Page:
Machine Learning Will Save India's Cows from Bad Drivers
A road construction explosion in India is pitting heifers against highways.
In certain parts of the world, cow collisions are the stuff of legend. A car traveling at any significant speed up against a full-grown cow travelling at no speed is most often the end of the car, the cow, and maybe the human(s) inside of the car. That's up to 1,800 pounds of beef standing there with a center of gravity well-optimized to ensure that those pounds wind up where they can be most dangerous.
Cows on roads are a big problem in India, where rapid urbanization and industrialization has meant that new roads are increasingly being laid through rangeland. A 2015 study found that some 6 percent of accidents in India can be attributed to animals on the road.
Enter Indian computer scientists Sachin Sharma and Dharmesh Shah. The duo has crafted a cow identification algorithm that, if deployed, could reduce the incidence of cow-car collisions, they argue. It's described in the International Journal of Vehicle Autonomous Systems.
"Road crashes have been a major problem in India in recent times," Sharma and Shah write. "The occurrences have increased considerably owing to the influx of fourwheelers and two-wheelers on roads. The interior roads connecting villages and towns have been instrumental in multiple animal–vehicle collisions. Though numerous efforts have been in progress to reduce the number of collisions, lack of practical applications has impeded any major breakthrough in the scenario."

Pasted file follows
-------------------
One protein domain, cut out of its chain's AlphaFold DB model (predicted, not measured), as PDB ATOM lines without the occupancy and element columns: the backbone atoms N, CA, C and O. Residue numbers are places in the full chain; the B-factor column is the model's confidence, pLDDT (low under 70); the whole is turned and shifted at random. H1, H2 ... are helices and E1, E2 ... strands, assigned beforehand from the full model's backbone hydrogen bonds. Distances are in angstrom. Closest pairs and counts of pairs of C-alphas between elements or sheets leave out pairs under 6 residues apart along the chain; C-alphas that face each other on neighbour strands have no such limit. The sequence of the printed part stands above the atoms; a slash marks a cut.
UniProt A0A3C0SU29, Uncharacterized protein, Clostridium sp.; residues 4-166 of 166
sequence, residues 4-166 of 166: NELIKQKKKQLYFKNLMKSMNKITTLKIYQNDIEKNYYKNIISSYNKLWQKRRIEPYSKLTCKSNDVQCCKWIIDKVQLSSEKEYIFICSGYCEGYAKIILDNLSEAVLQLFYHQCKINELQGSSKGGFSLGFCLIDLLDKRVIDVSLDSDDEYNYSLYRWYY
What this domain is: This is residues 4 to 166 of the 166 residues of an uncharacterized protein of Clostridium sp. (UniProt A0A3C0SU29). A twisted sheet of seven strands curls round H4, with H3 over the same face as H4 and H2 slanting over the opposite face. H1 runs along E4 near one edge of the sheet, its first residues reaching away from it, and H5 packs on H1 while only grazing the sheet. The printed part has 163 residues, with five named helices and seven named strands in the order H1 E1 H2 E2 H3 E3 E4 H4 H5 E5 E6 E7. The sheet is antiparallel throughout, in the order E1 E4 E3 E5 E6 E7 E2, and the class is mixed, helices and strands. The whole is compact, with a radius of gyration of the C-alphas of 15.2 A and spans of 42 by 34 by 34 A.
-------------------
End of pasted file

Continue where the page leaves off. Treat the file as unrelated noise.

This shouldn't be all that mind-blowing for those who follow AI news. It's basically just a special case of object recognition—the cow case. So, an algorithm is shown a whole bunch of pictures, some with cows and some without. Eventually it produces a model or abstraction of the features that most make a cow a cow and not something else. Feed this model along with some new data (video frames taken from a dashboard camera) into some equations and we wind up with a prediction of cow or no-cow. This is more or less how computers detect faces or any other object.
The complete system incorporates both a detection system and a warning system. What makes it better than, say, a range sensor (which would catch any obstacle with no computation needed) is unclear. A warning that only flags cows and not other obstacles actually seems kind of dangerous, doesn't it?